Crime

Chicago ex-gang member joins Manatee fight against gangs

MANATEE -- A former Chicago gang member who served time in federal prison and now has become a motivational speaker has joined Manatee County’s fight against violent crime.

Victor Woods, 47, who lives in Rosedale near Lakewood Ranch, but travels the country giving anti-gang, anti-prison speeches, read about the still-unsolved Palmetto shooting that claimed two lives and injured 22.

Woods called Palmetto Police Chief Rick Wells to offer his help and the two not only forged a partnership, but a friendship as well, Woods said.

“Chief Wells is really a miracle,” Woods said Thursday. “This man could have taken the attitude he is just going to sweep the streets of Palmetto and lock up every young male. But, instead, he is willing to think outside the box.”

Wells asked Woods to speak to students and adults in Manatee County and on Thursday, Woods faced 200 students at Horizons Academy, 1910 27th St. E.

Horizons Academy is a school of third- through 12th-graders who have been assigned to the school because they have committed some offense in their zone school that require them to be placed in an alternative setting, said Horizons principal Jeff Harris.

Woods stunned the students by speaking candidly about life, prison, feelings of inferiority and problems at home blocking development.

“I know who you are because I was once you,” Woods told the students. “You got no money in your pocket for a burger and a shake and no one at home has any money. Maybe an uncle has abused you. I apologize for that. Maybe no adult has ever reached out to you or cared about you. I apologize for that, too. Maybe your mother and father have other issues. In fact, how many of you have family members in jail right now?”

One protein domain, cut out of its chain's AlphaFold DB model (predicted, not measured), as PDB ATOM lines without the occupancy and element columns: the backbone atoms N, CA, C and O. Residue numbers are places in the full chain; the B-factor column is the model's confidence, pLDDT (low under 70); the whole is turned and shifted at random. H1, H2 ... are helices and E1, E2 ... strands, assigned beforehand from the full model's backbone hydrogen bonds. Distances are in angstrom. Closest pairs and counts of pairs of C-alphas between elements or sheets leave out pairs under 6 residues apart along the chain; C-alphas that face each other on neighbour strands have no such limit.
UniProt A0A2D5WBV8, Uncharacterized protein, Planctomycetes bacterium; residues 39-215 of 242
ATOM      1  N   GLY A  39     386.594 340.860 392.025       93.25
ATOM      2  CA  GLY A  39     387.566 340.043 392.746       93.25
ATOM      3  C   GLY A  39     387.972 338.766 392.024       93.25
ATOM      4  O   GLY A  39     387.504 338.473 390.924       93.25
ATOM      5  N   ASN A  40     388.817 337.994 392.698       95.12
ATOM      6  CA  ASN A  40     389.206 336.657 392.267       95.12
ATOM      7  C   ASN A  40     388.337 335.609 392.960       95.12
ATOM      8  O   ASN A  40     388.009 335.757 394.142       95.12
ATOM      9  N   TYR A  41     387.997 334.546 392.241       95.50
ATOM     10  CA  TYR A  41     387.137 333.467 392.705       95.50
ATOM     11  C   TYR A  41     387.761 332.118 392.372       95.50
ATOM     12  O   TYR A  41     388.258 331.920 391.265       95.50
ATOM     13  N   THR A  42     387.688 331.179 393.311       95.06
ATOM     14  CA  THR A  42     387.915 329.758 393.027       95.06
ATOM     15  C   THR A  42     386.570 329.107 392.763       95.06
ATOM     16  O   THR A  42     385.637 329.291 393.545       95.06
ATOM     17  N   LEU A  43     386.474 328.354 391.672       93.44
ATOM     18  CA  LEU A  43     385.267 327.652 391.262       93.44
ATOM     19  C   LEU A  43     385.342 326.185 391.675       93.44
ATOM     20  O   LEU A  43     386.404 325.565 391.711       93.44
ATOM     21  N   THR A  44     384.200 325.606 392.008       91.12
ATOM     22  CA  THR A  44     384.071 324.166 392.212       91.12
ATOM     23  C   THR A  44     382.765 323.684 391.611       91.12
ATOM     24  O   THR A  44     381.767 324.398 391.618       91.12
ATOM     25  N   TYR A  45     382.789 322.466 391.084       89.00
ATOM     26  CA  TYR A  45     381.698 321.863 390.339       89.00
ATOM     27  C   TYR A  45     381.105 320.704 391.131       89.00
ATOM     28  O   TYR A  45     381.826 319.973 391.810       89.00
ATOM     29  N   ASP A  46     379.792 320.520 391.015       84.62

A high number of students, perhaps a third, raised their hands.

“I didn’t come here to play today,” Woods said. “I am not here to talk at you, but to talk with you. I apologize if you were abused or if someone did not figure out a way to reach you. But I tell you now, you can’t let that pull you down. You can’t listen to the voices that say you will amount to nothing. If you don’t have a plan right now, you are planning to fail.”

Woods told the students that he had run away from home at 15 and lusted for a gangster world of fast money and street life. He did petit theft and ramped that up to armed robbery and credit card manufacturing. Before he was caught and sent to prison for six years, he had created $40 million in counterfeit credit cards.

“I didn’t blame anyone for me being in prison,” Woods told the assembly. “I blamed myself for making the wrong decisions. When I started making the right decisions, my life changed.

“You are one stop away from prison right now and no one is telling you,” Woods added to his hushed audience. “People told me, ‘Oh, you are going to Horizons. Those are the bad kids.’ I say, ‘No, those are the smartest kids. But they are directing their intelligence the wrong way.’ You know what I like about all of you? None of you in this room are quiet. You do something! You are doers. You did something to get here. But you have to change what you are doing and put that energy on a different path.”

Woods would occasionally stop speaking and single out students who weren’t paying attention, once separating two girls who were talking to each other.

“You might not have any interest in what I am saying, but maybe someone around you does and I am not going to let you take that from him,” Woods told the girls.

Woods wants to speak to adults in jail locally. He also wants to have a parent involvement night.

“I thought he was great,” said Horizons student Reggie Gardner. “What he is saying is switch our energy from negative to positive. I believe that could work for all of us.”

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